Nathie Looks at YARTVRA Apps: Nineteen Virtual Reality Apps for Remote Work and Education

Yes, I am still on my little one-man crusade to make the acronym YARTVRA a thing!

For those of you who are new to my blog, YARTVRA is short for Yet Another Remote Teamwork Virtual Reality App, that is, any social VR platform primarily intended for business use, to bring together people who may be working remotely into a shared virtual office space.

Nathaniël de Jong (a.k.a. Nathie) is a well-known Dutch YouTub influencer with over 558,000 subscribers, who often posts review videos of the latest and greatest VR hardware and software on his channel. A couple of days ago he decided to take a look at, yes, YARTVRA. Obviously, this market segment has received a lot of attention lately because of the global public health emergency caused by the coronavirus pandemic, which is probably why Nathie decided to make and release this video.

Nathie actually manages to squeeze no less than 19 different platforms into this 20-minute video, which unfortunately means that he only talks about each platform in a very brief and general sort of way for about minute, before he promptly moves on to the next one.

After a while, the relentless succession of all the look-alike business-oriented YARTVRAs, in particular, tends to overwhelm rather than inform. (ENGAGE still manages to stand out from the crowd in this video, though. And Oxford Medical Simulation definitely gives me some rather creepy uncanny valley vibes.)

Oxford Medical Simulation (image taken from their website)

Nathie appears to have taken as his starting point the recent Road to VR article, 34 VR Apps for Remote Work, Education, Training, Design Review, and More, and, much like the article, he breaks the various platforms down into four groups as follows (with links to their websites, courtesy of the credits in his YouTube video, and also links to where I have written about the products previously on this blog):

Team Collaboration and Presentation Platforms
– MeetinVR (which I blogged about here)
– Glue (which I blogged about here)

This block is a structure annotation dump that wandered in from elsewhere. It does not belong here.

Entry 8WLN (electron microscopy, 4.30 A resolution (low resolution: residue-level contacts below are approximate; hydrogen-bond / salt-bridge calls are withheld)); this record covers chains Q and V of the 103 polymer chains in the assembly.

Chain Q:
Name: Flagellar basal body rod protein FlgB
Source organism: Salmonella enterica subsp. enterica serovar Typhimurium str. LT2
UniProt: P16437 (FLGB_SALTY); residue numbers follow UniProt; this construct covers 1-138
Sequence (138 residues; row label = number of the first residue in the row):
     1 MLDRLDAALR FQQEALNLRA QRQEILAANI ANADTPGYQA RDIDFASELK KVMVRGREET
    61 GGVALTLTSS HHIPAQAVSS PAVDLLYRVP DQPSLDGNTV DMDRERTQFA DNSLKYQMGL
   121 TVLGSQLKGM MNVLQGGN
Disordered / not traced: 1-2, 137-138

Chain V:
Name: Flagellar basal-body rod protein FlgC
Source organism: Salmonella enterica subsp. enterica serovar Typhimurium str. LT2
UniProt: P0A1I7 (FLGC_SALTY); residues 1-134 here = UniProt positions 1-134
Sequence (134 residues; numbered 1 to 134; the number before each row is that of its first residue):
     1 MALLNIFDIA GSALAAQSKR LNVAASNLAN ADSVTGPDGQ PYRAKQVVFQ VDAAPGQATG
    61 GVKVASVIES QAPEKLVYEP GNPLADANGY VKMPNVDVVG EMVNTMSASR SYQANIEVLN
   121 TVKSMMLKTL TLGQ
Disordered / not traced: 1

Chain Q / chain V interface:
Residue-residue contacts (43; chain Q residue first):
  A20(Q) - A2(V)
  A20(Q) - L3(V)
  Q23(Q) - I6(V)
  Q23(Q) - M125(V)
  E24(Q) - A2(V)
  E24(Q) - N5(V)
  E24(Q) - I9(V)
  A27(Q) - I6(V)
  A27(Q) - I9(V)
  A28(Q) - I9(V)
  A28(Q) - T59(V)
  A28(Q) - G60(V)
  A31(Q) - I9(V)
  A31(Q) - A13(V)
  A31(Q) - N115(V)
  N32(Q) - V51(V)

– Connec2 (which is new to me)
– MeetingRoom (which I blogged about here)
– Dream (which I blogged about here)
– VSpatial (which I blogged about here)

Social VR Platforms (those which Nathie thinks could, at least theoretically, be repurposed for business use)
– AltspaceVR (blogged here)
– Bigscreen (blogged here)
– Mozilla Hubs (blogged here)
– Facebook Horizon (currently in closed alpha testing, and a non-business-oriented product, so I’m rather mystified as to why Nathie chose to include it in his overview; blogged about here)
– VTime XR (blogged about here)

Education and Training Platforms
– ENGAGE (which I blogged about here)
– Oxford Medical Simulation (which I blogged about here)
– Rumii (which I blogged about here)
– Acadicus (which I blogged about here)
– Wonda VR (which I blogged about here)

Design, Creation, and Prototyping Platforms
– Sketchbox (which I have not yet covered)
– The Wild (blogged here)
– Softspace (which is also new to me)

So between Nathie’s video and the Road to VR article, I now have a whole bunch of new YARTVRA to explore! Expect more blogposts soon, to add more products to my ever-growing list of social VR platforms and virtual worlds.


Oculus Quest Now Supports Hand Tracking

Well, the goodies keep coming for the Oculus Quest wireless VR headset! Several weeks after the launch of Oculus Link (which allows you to use your Oculus Quest as a wired VR headset with a gaming PC to run Oculus Rift apps), today Facebook announced that the Oculus Quest will now support hand tracking!

VR YouTuber Nathie had a chance to try out hand tracking at the recent OC6 conference, and he has all the details on this new feature in a new video:

The hand tracking is meant to replace the use of the Oculus Touch controllers. Apparently, you will be able to switch between using your Touch controllers and your hands using your headset. Also, it will likely be some time until your favourite app or game supports hand tracking.